The study, published in the current issue of the Journal of Environmental Management, finds that the period of frozen ground has declined by an average of two or three weeks since 1948. During that time, wood harvests have shifted in years with more variability in freezing and thawing to red pine and jack pine – species that grow in sandy, well-drained soil that can support trucks and heavy equipment when not frozen.

Jack pine, a characteristic north woods Wisconsin species, is declining, and areas that have been harvested are often replaced with a different species, changing the overall ecosystem.

The study was an effort to look at how long-term weather trends affect forestry, says author Adena Rissman, an assistant professor of forest and wildlife ecology at the University of Wisconsin-Madison. “When my co-author, Chad Rittenhouse, and I began this project, we wanted to know how weather affects our ability to support sustainable working forests. We found a significant decline in the duration of frozen ground over the past 65 years, and at the same time, a significant change in the species being harvested.”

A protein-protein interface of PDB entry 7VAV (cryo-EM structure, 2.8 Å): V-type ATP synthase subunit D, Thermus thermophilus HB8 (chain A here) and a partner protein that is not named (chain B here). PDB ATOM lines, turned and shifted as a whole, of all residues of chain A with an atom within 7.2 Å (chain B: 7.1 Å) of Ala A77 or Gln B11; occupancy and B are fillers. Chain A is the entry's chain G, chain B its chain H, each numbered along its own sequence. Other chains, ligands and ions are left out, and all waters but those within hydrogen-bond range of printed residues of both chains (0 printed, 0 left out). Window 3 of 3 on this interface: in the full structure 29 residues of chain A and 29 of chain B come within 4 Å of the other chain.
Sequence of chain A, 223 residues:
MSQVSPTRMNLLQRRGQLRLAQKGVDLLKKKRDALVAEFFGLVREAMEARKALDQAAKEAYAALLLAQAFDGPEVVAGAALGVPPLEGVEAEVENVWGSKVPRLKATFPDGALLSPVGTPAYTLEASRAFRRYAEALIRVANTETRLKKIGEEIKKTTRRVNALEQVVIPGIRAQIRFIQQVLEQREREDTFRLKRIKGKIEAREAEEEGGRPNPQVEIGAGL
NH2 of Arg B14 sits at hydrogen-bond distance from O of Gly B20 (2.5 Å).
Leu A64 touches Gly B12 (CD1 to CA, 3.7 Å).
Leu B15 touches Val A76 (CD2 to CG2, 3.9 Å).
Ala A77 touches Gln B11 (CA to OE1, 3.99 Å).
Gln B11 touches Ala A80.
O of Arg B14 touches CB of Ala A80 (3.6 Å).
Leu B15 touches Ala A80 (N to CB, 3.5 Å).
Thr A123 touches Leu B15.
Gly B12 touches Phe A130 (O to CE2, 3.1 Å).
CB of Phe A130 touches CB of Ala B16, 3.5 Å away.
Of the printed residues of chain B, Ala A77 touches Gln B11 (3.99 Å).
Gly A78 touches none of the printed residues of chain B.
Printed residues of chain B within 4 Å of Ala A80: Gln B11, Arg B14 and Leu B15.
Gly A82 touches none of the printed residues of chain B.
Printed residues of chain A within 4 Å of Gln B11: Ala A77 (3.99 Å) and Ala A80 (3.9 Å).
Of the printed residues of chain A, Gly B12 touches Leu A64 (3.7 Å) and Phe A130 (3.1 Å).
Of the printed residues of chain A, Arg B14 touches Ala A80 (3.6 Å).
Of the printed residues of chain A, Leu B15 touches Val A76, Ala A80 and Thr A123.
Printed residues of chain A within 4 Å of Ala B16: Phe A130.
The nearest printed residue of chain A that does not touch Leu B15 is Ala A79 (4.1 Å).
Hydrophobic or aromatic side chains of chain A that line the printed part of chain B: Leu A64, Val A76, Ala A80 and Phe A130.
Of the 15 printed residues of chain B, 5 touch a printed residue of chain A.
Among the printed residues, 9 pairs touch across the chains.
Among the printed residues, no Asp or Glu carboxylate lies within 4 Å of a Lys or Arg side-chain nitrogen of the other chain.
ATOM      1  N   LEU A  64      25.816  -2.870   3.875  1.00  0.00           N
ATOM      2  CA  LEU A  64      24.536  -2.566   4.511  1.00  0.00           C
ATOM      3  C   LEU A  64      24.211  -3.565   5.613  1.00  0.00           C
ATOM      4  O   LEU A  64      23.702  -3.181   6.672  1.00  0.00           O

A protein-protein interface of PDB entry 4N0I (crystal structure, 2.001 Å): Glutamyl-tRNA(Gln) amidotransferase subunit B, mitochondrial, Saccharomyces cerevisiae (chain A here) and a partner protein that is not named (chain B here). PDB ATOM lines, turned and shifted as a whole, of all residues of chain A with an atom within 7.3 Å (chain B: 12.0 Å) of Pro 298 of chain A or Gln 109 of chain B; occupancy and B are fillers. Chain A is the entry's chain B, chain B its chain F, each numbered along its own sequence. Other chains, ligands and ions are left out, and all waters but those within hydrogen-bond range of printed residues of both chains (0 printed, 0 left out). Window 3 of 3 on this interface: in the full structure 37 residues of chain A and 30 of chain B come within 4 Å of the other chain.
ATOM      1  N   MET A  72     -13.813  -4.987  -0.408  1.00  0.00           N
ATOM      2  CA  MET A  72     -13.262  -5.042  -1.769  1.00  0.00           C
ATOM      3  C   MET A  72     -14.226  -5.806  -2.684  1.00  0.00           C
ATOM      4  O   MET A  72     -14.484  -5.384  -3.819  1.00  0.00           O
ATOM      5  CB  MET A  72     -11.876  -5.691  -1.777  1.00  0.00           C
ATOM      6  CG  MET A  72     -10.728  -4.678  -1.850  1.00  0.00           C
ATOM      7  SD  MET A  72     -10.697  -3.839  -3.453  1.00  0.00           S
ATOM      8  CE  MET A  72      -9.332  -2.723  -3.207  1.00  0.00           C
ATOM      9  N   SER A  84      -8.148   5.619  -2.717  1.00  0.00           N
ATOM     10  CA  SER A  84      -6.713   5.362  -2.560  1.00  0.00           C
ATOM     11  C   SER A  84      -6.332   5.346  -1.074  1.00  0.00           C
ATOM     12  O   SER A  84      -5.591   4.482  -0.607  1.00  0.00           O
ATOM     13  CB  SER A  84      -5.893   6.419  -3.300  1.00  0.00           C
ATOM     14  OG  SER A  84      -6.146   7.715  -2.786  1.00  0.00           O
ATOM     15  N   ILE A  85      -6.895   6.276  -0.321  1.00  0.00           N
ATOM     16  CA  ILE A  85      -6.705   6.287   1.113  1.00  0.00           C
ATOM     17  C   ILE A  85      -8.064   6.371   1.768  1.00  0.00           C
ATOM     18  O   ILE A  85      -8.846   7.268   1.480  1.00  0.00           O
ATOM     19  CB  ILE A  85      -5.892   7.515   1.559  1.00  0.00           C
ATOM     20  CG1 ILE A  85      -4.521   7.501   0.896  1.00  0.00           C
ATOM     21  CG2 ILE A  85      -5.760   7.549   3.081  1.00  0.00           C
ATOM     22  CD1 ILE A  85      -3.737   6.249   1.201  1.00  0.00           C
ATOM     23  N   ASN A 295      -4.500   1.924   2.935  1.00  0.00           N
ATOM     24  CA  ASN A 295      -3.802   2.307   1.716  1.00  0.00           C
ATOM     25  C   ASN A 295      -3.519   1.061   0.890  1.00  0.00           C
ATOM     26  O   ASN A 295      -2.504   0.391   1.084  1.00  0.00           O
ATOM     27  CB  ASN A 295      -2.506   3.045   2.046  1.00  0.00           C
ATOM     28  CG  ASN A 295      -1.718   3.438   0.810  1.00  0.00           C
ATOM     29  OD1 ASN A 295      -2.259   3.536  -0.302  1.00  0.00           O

Read more here.

New CALS-PEOPLE program video highlights food systems diversity

This fall leaders in CALS, the PEOPLE program and the Community and Regional Food Systems project partnered to produce a video highlighting the diversity of careers—and the diversity of stakeholders involved—in agricultural and food systems.

“We plan to use it to recruit young people to consider careers in the agricultural and food industries,” says Tom Browne, CALS assistant dean for minority affairs.

CALS has been partnering with the PEOPLE program for many years to provide summer educational opportunities for PEOPLE students. In recent years, this educational collaboration has evolved to include the Community and Regional Food Systems (CRFS) project, a NIFA Agriculture and Food Research Initiative-funded partnership between academia and community organizations led by project co-directors Steve Ventura, CALS professor of soil science, and Will Allen, CEO of Growing Power. A major outcome of this three-way partnership was the creation of the Urban Agriculture track within the PEOPLE program science curriculum, which was launched in 2012.